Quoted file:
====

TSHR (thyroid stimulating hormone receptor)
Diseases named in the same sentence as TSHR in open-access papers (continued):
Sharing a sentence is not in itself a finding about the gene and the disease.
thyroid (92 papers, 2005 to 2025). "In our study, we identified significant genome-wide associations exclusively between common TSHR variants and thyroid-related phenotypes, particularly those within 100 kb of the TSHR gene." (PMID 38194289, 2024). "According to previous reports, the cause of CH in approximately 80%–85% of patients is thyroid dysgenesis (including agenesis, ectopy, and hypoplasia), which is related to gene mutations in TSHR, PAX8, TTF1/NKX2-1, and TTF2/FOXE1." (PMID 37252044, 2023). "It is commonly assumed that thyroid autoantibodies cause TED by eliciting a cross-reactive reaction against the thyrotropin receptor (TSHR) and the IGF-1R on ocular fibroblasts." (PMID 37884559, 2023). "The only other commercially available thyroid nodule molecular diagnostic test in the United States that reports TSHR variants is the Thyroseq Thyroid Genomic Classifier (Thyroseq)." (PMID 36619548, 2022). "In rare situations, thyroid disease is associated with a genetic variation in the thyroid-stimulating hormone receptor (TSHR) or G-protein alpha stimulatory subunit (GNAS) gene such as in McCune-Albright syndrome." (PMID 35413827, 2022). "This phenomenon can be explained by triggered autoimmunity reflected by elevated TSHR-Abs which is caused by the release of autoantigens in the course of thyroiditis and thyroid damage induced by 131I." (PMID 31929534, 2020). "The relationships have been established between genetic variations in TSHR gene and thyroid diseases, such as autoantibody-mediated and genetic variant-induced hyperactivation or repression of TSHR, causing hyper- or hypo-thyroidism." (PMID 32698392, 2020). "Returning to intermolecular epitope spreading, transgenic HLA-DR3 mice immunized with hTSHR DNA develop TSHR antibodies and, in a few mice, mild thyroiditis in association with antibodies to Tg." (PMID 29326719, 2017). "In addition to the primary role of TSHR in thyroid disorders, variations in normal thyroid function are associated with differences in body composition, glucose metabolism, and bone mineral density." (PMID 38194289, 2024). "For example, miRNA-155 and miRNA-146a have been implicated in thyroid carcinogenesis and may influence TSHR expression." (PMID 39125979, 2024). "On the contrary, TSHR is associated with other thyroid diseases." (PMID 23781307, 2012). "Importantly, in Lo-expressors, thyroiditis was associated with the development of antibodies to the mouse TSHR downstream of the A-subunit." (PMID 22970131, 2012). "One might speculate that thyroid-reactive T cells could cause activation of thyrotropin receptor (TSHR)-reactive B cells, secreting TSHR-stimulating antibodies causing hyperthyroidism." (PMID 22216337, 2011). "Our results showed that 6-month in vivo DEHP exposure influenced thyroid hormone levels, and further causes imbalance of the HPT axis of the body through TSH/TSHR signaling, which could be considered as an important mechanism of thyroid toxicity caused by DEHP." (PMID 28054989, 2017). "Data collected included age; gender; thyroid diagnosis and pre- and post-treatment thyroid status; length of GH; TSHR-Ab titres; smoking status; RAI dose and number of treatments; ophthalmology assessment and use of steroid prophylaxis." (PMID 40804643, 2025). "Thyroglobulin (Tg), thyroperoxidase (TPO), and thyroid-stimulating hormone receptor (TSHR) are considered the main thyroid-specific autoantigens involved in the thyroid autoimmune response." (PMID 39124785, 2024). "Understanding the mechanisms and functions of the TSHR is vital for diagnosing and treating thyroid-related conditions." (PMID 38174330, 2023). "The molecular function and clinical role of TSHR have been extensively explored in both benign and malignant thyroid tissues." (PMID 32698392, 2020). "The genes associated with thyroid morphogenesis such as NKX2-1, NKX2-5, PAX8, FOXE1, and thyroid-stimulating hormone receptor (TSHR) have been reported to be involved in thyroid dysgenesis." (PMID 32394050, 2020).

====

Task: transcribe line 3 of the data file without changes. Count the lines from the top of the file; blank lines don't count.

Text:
Sharing a sentence is not in itself a finding about the gene and the disease.